Skip to content
As political parties and political gladiators wrap up campaigns for particularly the presidential elections the need to take a last minute look at the merits or otherwise of the IPOB boycott campaign becomes imperative.
Election boycott simply means abstaining from voting.
Scholars and political analysts have continued to wonder why an individual, or group, would choose to forgo a chance at participating in elections? Why stifle one’s own voice? This query is important in the light of the fact that voting can rightly be seen as a fundamental right in a democratic process.
Research on this subject of election boycott by Frankel Mathew of Booking Institution discloses that Overall, evidence shows that giving up a vote — ironically to “voice” a larger grievance — is a gamble that has worked for very few groups in 4 out of 100 instances. A dismal 4%!
Recent history is rife with ruinous electoral boycotts. In 1992, Lebanese Christians, which at the time controlled one-third of the parliament, decided to boycott parliamentary elections to protest excessive Syrian influence. As a result, Shia Muslims greatly upped their representation – most notably a nascent hardline Muslim group called Lebanese Hizballah, which burst on to the political scene with devastating consequences. The decision of the Serbian opposition to boycott 1997 elections paved the way for the re-election of Slobodan Milosevic, leading to the war in Kosovo. The Iraqi Sunnis are still recovering from their ill-conceived boycott of the 2005 elections.
Generally, boycotting may be used as a form of political protest where voters feel that electoral fraud is likely or that the electoral system is biased. It may also be used to protest the fact that the polity organizing the election lacks legitimacy.
History amply demonstrates that while the threat of boycott in high profile elections sometimes- seldom actually- yields concessions, the boycott itself is usually disastrous for the boycotting party.
Now, with regards to the much publicized call for boycott of the elections by the Nnamdi Kanu led IPOB, the following questions become pertinent: what are the expected concessions? What are the expected advantages to the principally affected south eastern region of the country? While these questions beg for answers, another, perhaps much more perplexing question has been thrown up by the news recently gone viral in the social media that brother Nnamdi Kanu’s boycott call is actually a strategy to sabotage elections in the south east. Who stands to benefit from this dubious campaign?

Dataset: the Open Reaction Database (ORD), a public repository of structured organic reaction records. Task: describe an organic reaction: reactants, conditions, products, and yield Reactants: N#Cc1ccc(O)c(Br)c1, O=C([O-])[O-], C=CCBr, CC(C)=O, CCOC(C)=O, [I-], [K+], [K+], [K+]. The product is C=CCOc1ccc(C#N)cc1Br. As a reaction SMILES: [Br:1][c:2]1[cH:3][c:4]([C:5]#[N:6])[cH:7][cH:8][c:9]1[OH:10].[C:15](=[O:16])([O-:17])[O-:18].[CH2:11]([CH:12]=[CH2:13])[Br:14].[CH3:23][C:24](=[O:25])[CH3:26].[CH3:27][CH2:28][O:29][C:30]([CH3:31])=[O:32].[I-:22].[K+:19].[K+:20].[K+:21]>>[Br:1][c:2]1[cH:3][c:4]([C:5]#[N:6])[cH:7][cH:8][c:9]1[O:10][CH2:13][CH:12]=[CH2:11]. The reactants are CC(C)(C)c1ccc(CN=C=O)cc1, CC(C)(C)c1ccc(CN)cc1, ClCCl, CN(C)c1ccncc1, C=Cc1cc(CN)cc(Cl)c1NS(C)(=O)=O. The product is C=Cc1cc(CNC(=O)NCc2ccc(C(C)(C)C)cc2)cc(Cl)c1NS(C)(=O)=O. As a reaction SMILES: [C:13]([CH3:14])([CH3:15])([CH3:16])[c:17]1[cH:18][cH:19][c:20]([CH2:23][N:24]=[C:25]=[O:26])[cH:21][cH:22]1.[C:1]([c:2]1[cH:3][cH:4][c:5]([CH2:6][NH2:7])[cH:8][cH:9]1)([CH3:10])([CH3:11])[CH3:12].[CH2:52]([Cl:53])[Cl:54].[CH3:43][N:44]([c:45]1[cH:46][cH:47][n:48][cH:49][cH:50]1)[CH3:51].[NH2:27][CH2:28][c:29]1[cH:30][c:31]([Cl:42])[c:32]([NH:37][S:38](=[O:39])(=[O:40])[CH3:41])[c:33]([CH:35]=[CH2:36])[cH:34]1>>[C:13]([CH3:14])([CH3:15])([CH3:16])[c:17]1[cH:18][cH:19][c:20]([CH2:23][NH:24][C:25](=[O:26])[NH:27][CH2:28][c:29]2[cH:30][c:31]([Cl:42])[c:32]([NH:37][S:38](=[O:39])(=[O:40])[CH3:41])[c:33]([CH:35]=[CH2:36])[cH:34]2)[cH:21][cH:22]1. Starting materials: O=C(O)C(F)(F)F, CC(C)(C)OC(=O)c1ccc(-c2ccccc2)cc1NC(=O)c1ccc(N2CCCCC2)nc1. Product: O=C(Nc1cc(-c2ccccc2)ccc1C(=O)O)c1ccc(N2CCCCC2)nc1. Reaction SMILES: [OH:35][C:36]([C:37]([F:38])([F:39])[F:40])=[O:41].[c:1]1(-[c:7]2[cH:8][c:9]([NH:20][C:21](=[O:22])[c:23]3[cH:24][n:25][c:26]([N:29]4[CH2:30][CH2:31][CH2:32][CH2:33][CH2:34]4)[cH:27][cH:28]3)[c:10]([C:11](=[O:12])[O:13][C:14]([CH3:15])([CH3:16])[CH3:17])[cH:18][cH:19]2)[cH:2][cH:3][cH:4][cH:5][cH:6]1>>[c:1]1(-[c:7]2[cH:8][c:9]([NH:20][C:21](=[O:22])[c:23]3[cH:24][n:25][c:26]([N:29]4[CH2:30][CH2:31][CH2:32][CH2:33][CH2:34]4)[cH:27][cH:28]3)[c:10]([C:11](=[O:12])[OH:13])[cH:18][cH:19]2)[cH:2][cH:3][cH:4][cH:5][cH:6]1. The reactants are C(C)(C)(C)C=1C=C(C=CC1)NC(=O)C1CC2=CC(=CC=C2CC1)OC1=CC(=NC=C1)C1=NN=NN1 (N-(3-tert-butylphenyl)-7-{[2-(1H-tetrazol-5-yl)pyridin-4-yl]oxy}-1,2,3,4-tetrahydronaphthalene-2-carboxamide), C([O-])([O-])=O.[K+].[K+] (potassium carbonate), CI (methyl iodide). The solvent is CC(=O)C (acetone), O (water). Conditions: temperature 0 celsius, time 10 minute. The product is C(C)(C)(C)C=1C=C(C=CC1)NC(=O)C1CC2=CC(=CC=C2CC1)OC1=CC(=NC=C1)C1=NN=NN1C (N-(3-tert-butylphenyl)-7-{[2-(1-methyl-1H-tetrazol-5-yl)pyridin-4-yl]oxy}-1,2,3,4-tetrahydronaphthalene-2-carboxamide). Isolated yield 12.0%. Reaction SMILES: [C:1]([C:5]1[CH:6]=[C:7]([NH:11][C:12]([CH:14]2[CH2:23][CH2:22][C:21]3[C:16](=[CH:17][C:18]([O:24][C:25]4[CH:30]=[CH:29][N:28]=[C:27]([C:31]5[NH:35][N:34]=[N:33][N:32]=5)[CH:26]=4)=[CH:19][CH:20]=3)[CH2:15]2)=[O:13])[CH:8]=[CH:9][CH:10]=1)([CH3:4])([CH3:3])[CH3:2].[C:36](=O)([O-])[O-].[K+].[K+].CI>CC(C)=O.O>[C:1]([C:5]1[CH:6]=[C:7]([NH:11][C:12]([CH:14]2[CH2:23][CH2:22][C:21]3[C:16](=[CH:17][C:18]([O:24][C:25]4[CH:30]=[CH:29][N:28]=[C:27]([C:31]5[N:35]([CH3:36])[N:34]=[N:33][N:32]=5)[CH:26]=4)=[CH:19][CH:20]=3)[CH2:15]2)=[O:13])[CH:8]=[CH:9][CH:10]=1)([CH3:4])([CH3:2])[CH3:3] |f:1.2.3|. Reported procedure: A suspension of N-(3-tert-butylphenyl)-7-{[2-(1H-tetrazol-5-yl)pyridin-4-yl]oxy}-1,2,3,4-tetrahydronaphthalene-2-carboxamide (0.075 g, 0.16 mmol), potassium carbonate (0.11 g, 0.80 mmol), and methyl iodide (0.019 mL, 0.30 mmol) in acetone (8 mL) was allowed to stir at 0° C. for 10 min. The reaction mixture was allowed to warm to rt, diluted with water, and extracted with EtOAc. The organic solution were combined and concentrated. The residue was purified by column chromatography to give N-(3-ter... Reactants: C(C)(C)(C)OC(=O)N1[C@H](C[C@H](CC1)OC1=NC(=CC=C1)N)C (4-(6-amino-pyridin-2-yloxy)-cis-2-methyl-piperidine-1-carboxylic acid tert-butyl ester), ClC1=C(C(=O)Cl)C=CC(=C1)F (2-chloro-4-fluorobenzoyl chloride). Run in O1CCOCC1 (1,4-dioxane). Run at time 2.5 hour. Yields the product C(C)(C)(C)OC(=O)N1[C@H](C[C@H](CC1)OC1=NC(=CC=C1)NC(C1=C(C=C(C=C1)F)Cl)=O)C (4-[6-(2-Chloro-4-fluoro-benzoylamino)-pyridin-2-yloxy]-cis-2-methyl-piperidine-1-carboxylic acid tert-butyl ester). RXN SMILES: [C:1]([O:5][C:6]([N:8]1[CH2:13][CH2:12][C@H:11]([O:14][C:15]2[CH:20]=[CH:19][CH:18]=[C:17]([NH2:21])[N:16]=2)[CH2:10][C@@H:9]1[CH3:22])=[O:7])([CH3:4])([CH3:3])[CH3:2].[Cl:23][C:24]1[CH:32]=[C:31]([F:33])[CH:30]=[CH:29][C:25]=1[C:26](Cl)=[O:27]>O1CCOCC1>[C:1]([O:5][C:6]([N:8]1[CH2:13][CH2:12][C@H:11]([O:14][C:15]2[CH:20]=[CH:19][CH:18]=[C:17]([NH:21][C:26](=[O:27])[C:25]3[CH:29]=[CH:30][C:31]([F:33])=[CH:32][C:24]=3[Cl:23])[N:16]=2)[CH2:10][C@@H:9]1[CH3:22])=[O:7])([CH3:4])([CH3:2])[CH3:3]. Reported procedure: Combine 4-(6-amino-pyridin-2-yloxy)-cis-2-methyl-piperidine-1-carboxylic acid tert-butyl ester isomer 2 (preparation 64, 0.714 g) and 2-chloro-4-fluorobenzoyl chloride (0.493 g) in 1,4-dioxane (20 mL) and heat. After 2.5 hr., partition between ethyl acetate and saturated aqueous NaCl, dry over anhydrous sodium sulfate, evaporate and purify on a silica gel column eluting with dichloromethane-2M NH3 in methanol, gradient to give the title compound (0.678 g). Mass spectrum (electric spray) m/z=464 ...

Nmadi Kanu is reported to have reached a pact with President Mohammadu Buhari and his ruling All Progress Congress. The party’s side of the deal is to allow Kanu escape from the country, assisted by a military operation. In consideration, Kanu will employ his teeming IPOB supporters to frustrate the elections in the south east. It sounds too much like a Nollywood script to be true. In this era of reign of fake news, any story is possible. I personally find it difficult to believe this story. But there is a little problem here. Neither Kanu nor his group has come forward with a rebuttal. Kanu was able to mysteriously slip through the hands of the Nigerian military in the midst of a strong military operation. His “escape” has effectively frustrated his ongoing trial for treason.
Mazi Kanu’s boycott can only have one predictable result: the south east would be disenfranchised en mass. It is a notorious fact that the president does not have the support of a vast majority of voters from the east. His opponent and main challenger, Atiku Abubakar is clearly the preferred candidate here. A no vote here is a loss for Atiku. The president clearly gets the advantage of an easier win if less people vote for his challenger. It takes us to the inevitable conclusion that by boycotting elections, the south east would be indirectly handing victory to Mohammad Buhari and his APC.
As earlier stated, studies show that it is threat to boycott that sometimes yields concessions. Boycott itself only spells disaster . IPOB has threatened well enough. We are yet to hear of the gained concessions. Yet, whether or not some concessions have been achieved, election is here. The time for threats has lapsed. It is time to vote. As a matter of fact, concessions are usually granted to persuade or encourage the threatening party to participate in the electoral process. Concessions are never made to encourage a boycott. Therefore, whether or not Kanu and his group got any concessions, the only thing to do now is to vote.
Research on this subject offers one unequivocal advice: threaten but participate. Vote!